You also get a USB-C charging cable, the charging case, which supports Qi wireless charging, and a Campfire Audio lapel pin, because why not.
The earphones have an IPX5 water and sweat resistance rating – which means you can safely use them in the rain or when working out, but you can’t jump into the pool with them.
All in all, the earbuds feel good in the ear. They’re very lightweight, so they don’t grow heavy even after hours of use, and the wide selection of eartips means it’s easy to find a pair that sits well in your ear.
Pairing And Controlling
With Bluetooth 5.2 support, pairing the Orbit was pretty straightforward – even though I did encounter one snafu – for some reason, my Android phone saw them as both earphones and a separate audio device, and when I picked the “wrong” one, I had to reset the earbuds (via a button on the case) and re-pair them as, well, earphones.
There’s no dual-device support, which is a shame – so if you want to use them with your phone, and then with your laptop – you have to make one device “forget” them, and then re-pair them with the second device.
Having used the Orbit for several weeks, I never encountered any sudden disconnections or Bluetooth noises and crackles – even when I walked around crowded places.
Controlling the earphones is easy, and the touch surface is quite accurate – not too sensitive and not too hard. There’s support for one tap, two taps and three taps – which means you can control the volume, play/pause, skip forward/back, and voice assistant activation.
Sadly, the smartphone app doesn’t let you customise the touch controls – maybe that’s something that can be added with a software update in the future – but it’s a strange omission.
OK, now that I’m done complaining about missing features, it’s time to look at the main attraction – the sound quality.
Thankfully, this is one area where the Orbit earbuds don’t disappoint, for the most part. Regular readers will know I’m a deep-bass fan, and the bass here may be just a bit too balanced for my tastes – but if you’re looking for clear, well-balanced sound – you won’t find anything to complain about.
I started my testing with Queen of the Silver City by Glassio. The song sounds great with its shimmering synths, pulsing beats, and dreamy vocals.
The earbuds delivered excellent mids and highs, letting the hypnotic rhythms, ethereal vocals, and rich layers of synths and percussion shine through.
When it came to the bass, as mentioned it wasn’t as deep as I usually like it (even for such tiny earbuds), but it wasn’t a deal breaker. Also, the foam, marshmallow-style eartips do give the bass a nudge in the right direction.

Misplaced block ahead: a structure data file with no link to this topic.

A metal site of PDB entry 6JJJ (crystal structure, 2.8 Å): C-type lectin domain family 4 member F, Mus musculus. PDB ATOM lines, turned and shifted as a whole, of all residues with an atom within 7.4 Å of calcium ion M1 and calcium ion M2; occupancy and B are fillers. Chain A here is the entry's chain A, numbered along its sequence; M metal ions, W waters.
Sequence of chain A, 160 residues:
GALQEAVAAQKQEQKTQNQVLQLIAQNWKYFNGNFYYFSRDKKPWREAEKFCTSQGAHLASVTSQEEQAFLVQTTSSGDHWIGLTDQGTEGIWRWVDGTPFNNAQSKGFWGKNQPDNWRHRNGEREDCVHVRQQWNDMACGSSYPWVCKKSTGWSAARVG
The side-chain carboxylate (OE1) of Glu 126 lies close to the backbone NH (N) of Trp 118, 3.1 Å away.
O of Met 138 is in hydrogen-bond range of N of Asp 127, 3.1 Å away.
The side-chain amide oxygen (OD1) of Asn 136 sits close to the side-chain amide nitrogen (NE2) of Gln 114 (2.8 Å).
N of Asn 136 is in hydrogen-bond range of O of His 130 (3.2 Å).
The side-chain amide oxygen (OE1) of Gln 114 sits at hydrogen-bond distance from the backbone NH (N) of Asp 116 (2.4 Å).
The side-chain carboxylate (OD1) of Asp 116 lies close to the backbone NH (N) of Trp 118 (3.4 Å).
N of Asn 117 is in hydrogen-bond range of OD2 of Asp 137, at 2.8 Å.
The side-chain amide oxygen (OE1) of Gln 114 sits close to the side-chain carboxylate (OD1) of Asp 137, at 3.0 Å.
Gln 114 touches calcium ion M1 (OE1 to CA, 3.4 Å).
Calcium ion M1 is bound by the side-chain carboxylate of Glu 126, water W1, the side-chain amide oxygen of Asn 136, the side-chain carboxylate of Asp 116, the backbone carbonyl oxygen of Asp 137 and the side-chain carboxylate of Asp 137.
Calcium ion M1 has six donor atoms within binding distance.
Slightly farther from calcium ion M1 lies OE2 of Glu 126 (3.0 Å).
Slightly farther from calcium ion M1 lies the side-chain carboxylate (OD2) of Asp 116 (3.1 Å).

Moving on to Blondie’s Heart of Glass, this classic rock-disco track totally shined with its energetic atmosphere and Debbie Harry’s smooth vocals.
The Orbit earbuds made it sound fresh and more infectious than ever, especially when it comes to the disco beat. Even when I increased the volume to a high setting (and it can get QUITE high!) – there was no distortion or shrillness.
All in all, I had a very pleasant listening experience, with the earbuds sitting snuggly in my ears and delivering sound quality that is not so common for tiny earbuds.
You can tweak the EQ via Campfire Audio’s app – and there are also several presets you can pick from. Strangely, they don’t have names – just numbers – so it’s like opening a mystery box every time you switch to an EQ preset.
As mentioned, the Orbit buds don’t have any Active Noise Cancellation. When you use the foam eartips, they provide a pretty good seal. Is it enough on a loud train ride, or near a noisy road? no. I really wish Campfire Audio provided some ANC – as even sub-£100 earbuds have decent implementations of the technology these days, not to mention direct competitors like Sony and Apple.
As expected these days, the Orbit also have two microphones that let you conduct phone calls. There are no fancy sound filtering tricks here, so if you’re in a noisy environment, that’s what you’ll sound like – but in a quiet room, the voices on the other side of the call were warm and pleasant , and I was heard perfectly.
Bottom Line: Are The Campfire Audio Orbit Earbuds Worth It?
With so much competition in the true wireless arena these days – both at the high-end levels and the mid-range levels, companies have to really excel if they want to stand out in the crowd.
Campfire Audio’s first true wireless earphones don’t quite manage to do that. It seems they were looking to rely on audio quality alone – and yes, the audio quality is mostly brilliant.
And that will be enough for some. But when you’re being asked to pay £249 for earphones, you have certain expectations these days – especially in terms of features and added technology.
So yes, the audio quality is important, and it delivers. But if we ever get an Orbit 2.0 in the future – it will hopefully combine the great audio with more bells and whistles. Or, you know – it doesn’t cost as much.